Friday, April 14, 2017

April 14

Joshua 9:3-10:43; Luke 16:19-17:10; Psalm 83:1-18; Proverbs 13:4

I’m glad to be sitting down to write this post today. My middle son’s asthma has been acting up, so it’s meant lots of breathing treatments with a nebulizer strapped to his face, including in the middle of the night. This makes both of us cranky – he doesn’t like coughing all the time and I don’t like missing my precious sleep. I can tell I’m a little short with my kids (and even my husband, truth be told) and I need the break that being in God’s word and meditating on it provides. Hooray for the routine and discipline of the One Year Bible to pull me out of myself, just in the nick of time.

I was struck today by Luke's telling of the story of the rich man and Lazarus, particularly of the rich man’s pleas to Abraham that he send Lazarus from the dead to warn his brothers of their coming peril if they don’t repent. Abraham says they should listen to the prophets, but the rich man says, “No, father Abraham, but if someone goes to them from the dead, they will repent” (Lk. 16:30). Sounds like a pretty convincing plan, huh? The rich man is worried that his brothers are going down the same path to hell that he used, and so he wants a miraculous intervention to bring them to their knees. Judging by how miserable the rich man is in hell, you can’t blame the guy for trying.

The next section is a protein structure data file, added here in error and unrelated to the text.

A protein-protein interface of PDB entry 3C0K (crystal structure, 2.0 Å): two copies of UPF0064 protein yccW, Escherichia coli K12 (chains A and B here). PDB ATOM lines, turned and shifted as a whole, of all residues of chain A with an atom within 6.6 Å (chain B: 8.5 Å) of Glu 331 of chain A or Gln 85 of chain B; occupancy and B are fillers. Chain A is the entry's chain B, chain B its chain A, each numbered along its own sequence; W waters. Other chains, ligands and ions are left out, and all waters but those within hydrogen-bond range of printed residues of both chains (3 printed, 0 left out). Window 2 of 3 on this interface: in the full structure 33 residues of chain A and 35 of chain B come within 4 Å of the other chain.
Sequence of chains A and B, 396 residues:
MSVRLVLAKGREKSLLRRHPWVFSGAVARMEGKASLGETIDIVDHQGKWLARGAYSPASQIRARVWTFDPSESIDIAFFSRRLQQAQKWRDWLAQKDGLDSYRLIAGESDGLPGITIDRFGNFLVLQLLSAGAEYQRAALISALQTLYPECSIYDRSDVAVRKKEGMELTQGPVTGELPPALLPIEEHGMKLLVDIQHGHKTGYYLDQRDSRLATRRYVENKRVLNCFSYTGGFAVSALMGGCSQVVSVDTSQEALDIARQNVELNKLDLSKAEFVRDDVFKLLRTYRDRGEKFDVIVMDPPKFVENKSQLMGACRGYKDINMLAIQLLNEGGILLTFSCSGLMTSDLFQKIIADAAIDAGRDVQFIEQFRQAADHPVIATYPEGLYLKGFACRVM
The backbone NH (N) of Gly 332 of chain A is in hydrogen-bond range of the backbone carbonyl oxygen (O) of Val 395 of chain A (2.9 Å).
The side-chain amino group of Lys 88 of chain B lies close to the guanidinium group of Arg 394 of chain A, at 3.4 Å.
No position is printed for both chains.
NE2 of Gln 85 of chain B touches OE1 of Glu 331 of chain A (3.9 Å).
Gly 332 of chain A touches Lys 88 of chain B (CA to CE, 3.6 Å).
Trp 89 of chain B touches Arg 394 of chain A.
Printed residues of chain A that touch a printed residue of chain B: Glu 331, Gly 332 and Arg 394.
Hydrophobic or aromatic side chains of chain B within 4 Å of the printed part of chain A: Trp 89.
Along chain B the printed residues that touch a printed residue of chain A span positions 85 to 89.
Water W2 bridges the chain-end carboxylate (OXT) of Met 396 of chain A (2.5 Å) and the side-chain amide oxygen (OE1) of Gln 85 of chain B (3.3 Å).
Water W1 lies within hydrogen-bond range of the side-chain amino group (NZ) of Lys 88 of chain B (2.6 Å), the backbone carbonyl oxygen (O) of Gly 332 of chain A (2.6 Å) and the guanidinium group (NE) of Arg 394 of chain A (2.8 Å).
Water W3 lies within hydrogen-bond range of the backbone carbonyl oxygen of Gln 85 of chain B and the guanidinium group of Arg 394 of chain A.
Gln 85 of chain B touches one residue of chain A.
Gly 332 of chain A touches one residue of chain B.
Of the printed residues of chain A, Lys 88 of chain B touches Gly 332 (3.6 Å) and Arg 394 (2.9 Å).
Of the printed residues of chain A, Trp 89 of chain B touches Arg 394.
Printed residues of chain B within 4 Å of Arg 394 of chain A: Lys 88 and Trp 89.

But Abraham surprised me in his reply, as he says, “If they do not hear Moses and the Prophets, neither will they be convinced if someone should rise from the dead” (vs. 31). I say I was surprised because, at first glance, it seems crazy that someone wouldn’t believe a messenger from the dead. These brothers had probably dined at the rich man’s house frequently, so they likely knew of Lazarus and would recognize him should he return from the grave with a warning. How could you deny the validity of that claim and not repent?

And yet, as I look around our world today, I actually see so much of the same thing. I’ve definitely thought before that what God really needed to do to get people’s attention was a huge, miraculous sign. Like having the sun stand still, or parting a huge ocean, or speaking through a well-known celebrity. But as I get older and experience more of the world, I see now that people whose hearts are hard will always find a way to “explain” away God. They might call it Mother Nature or a freak coincidence, or label a person as mentally disturbed or confused or a liar if that person shares an encounter they had with God. If our culture isn’t willing to accept the truth of Jesus as presented in God’s word and the very testimony of creation, then they won’t believe it if God arranged the stars in the night sky with the words “God loves you” either. They would explain it away with astronomy charts and graphs.

Help me, Lord, to have a soft heart, a heart that sees where are you working, in both the big and small ways. Amen.

- Esther McCurry

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